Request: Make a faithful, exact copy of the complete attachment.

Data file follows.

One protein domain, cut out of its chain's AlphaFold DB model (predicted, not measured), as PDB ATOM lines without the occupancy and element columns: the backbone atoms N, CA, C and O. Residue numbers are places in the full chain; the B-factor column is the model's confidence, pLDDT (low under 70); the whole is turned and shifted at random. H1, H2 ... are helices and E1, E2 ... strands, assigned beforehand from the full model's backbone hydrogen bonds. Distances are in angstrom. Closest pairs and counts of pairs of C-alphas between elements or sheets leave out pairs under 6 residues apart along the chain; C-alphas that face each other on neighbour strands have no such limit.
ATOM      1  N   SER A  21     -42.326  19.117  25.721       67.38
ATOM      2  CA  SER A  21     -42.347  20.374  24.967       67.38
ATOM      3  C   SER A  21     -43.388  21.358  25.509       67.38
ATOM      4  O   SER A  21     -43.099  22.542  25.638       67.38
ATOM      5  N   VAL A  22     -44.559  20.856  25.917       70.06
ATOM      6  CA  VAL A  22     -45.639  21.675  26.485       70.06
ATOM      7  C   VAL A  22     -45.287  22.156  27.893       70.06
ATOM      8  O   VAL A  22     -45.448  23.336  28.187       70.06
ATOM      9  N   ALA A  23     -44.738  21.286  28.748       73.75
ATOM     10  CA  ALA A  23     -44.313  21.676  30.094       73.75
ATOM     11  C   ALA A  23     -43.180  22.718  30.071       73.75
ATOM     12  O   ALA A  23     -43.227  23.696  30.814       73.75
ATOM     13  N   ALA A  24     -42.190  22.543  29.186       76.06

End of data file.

One protein domain, cut out of its chain's AlphaFold DB model (predicted, not measured), as PDB ATOM lines without the occupancy and element columns: the backbone atoms N, CA, C and O. Residue numbers are places in the full chain; the B-factor column is the model's confidence, pLDDT (low under 70); the whole is turned and shifted at random. H1, H2 ... are helices and E1, E2 ... strands, assigned beforehand from the full model's backbone hydrogen bonds. Distances are in angstrom. Closest pairs and counts of pairs of C-alphas between elements or sheets leave out pairs under 6 residues apart along the chain; C-alphas that face each other on neighbour strands have no such limit.
ATOM      1  N   SER A  21     -42.326  19.117  25.721       67.38
ATOM      2  CA  SER A  21     -42.347  20.374  24.967       67.38
ATOM      3  C   SER A  21     -43.388  21.358  25.509       67.38
ATOM      4  O   SER A  21     -43.099  22.542  25.638       67.38
ATOM      5  N   VAL A  22     -44.559  20.856  25.917       70.06
ATOM      6  CA  VAL A  22     -45.639  21.675  26.485       70.06
ATOM      7  C   VAL A  22     -45.287  22.156  27.893       70.06
ATOM      8  O   VAL A  22     -45.448  23.336  28.187       70.06
ATOM      9  N   ALA A  23     -44.738  21.286  28.748       73.75
ATOM     10  CA  ALA A  23     -44.313  21.676  30.094       73.75
ATOM     11  C   ALA A  23     -43.180  22.718  30.071       73.75
ATOM     12  O   ALA A  23     -43.227  23.696  30.814       73.75
ATOM     13  N   ALA A  24     -42.190  22.543  29.186       76.06